Thanks to new technologies, scientists are able to learn more about dinosaurs, in this case about one that lived more than 200 million years ago. A new study involving the digital reconstruction of the brain belonging to one of the earliest dinosaurs has shed new light on its eating habits and agility.
Scientists from the University of Bristol have digitally rebuilt the brain of Thecodontosaurus and discovered information that was "previously unseen in the fossil," per the press release.
The research was published in the Zoological Journal of the Linnean Society.
The little dinosaur was much different
Thecodontosaurus, better known as the Bristol dinosaur, was around the size of a large dog and lived in the Late Triassic age. Its fossils were discovered in the 1800s in Bristol, hence its widely-known name.
The dinosaur was long assumed to have walked on all fours and fed only on plants. After two centuries, scientists have now been able to deploy imaging software to get new information from the fossil without damaging it.
The researchers used advanced imaging and 3D modeling technique by using 3D models generated from CT scans. Antonio Ballell, the lead author of the study, said: "Even though the actual brain is long gone, the software allows us to recreate brain and inner ear shape via the dimensions of the cavities left behind."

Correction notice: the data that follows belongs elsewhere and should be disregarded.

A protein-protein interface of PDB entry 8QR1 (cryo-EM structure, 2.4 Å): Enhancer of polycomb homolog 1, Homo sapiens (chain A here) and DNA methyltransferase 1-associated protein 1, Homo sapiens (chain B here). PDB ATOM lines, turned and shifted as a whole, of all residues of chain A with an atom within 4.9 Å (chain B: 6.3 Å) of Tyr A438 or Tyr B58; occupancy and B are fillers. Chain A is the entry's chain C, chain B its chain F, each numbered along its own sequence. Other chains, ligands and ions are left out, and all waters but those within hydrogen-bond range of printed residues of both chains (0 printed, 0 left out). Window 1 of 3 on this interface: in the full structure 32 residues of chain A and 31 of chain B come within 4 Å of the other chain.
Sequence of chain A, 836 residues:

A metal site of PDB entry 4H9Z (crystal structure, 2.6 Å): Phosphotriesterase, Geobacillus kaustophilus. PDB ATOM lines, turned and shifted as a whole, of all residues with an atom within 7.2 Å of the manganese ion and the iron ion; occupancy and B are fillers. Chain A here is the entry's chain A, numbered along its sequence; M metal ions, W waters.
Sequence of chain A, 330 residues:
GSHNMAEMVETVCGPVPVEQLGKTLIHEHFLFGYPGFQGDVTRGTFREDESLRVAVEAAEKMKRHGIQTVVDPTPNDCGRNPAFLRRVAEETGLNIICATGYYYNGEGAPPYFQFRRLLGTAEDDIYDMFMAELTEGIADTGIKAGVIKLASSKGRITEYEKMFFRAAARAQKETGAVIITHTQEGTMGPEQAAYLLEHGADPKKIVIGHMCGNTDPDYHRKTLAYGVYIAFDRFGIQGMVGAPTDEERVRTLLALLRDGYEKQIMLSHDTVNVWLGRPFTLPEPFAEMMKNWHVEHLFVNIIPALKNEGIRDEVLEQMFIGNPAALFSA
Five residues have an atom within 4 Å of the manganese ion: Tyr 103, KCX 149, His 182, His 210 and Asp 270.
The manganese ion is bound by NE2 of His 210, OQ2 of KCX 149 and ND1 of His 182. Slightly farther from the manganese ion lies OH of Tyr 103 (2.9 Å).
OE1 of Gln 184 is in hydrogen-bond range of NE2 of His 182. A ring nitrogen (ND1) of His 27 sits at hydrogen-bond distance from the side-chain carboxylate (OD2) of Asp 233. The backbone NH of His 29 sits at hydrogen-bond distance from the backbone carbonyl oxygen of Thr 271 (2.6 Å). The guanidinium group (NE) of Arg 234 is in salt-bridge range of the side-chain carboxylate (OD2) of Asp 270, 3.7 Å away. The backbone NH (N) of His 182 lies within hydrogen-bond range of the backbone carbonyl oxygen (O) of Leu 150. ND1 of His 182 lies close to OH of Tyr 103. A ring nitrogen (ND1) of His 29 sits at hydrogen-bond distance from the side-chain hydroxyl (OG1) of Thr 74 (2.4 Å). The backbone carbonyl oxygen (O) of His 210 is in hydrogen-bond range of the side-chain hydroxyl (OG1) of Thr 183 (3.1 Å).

He further explained, "Our analysis showed parts of the brain associated with keeping the head stable and eyes and gaze steady during movement were well-developed. This could also mean Thecodontosaurus could occasionally catch prey, although its tooth morphology suggests plants were the main component of its diet."
All this was seen thanks to the details of the floccular lobes that were shown in its brain cast, per CNN.
By reconstructing the inner ears, the researchers were able to estimate how well it could hear. It turns out, its maximum hearing frequency was relatively high, and was probably able to recognize varied squeaks and honks from different animals.
Professor Mike Benton, the study co-author, concluded, "It’s great to see how new technologies are allowing us to find out even more about how this little dinosaur lived more than 200 million years ago."